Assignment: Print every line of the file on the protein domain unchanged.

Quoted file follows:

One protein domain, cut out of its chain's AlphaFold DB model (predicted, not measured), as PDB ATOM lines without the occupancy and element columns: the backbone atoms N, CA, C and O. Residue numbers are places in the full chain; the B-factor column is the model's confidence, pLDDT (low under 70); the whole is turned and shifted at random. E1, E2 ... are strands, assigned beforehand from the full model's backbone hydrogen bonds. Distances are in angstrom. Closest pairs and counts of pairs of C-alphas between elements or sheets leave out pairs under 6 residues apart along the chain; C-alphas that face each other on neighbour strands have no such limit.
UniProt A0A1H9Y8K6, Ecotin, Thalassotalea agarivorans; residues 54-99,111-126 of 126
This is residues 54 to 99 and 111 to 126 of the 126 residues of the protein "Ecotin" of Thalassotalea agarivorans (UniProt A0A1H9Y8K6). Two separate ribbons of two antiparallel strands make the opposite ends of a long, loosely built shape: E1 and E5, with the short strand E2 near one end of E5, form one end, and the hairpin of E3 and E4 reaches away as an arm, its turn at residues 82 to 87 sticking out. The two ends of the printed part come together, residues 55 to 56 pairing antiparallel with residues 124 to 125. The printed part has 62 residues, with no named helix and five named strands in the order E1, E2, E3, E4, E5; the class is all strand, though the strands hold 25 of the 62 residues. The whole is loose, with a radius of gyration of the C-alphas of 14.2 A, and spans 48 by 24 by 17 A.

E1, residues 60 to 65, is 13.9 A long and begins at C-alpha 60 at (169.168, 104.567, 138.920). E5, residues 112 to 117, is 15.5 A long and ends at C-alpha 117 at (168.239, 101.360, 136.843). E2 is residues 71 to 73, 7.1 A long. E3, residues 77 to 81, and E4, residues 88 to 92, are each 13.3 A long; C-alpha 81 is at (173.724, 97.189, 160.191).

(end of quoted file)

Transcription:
One protein domain, cut out of its chain's AlphaFold DB model (predicted, not measured), as PDB ATOM lines without the occupancy and element columns: the backbone atoms N, CA, C and O. Residue numbers are places in the full chain; the B-factor column is the model's confidence, pLDDT (low under 70); the whole is turned and shifted at random. E1, E2 ... are strands, assigned beforehand from the full model's backbone hydrogen bonds. Distances are in angstrom. Closest pairs and counts of pairs of C-alphas between elements or sheets leave out pairs under 6 residues apart along the chain; C-alphas that face each other on neighbour strands have no such limit.
UniProt A0A1H9Y8K6, Ecotin, Thalassotalea agarivorans; residues 54-99,111-126 of 126
This is residues 54 to 99 and 111 to 126 of the 126 residues of the protein "Ecotin" of Thalassotalea agarivorans (UniProt A0A1H9Y8K6). Two separate ribbons of two antiparallel strands make the opposite ends of a long, loosely built shape: E1 and E5, with the short strand E2 near one end of E5, form one end, and the hairpin of E3 and E4 reaches away as an arm, its turn at residues 82 to 87 sticking out. The two ends of the printed part come together, residues 55 to 56 pairing antiparallel with residues 124 to 125. The printed part has 62 residues, with no named helix and five named strands in the order E1, E2, E3, E4, E5; the class is all strand, though the strands hold 25 of the 62 residues. The whole is loose, with a radius of gyration of the C-alphas of 14.2 A, and spans 48 by 24 by 17 A.

E1, residues 60 to 65, is 13.9 A long and begins at C-alpha 60 at (169.168, 104.567, 138.920). E5, residues 112 to 117, is 15.5 A long and ends at C-alpha 117 at (168.239, 101.360, 136.843). E2 is residues 71 to 73, 7.1 A long. E3, residues 77 to 81, and E4, residues 88 to 92, are each 13.3 A long; C-alpha 81 is at (173.724, 97.189, 160.191).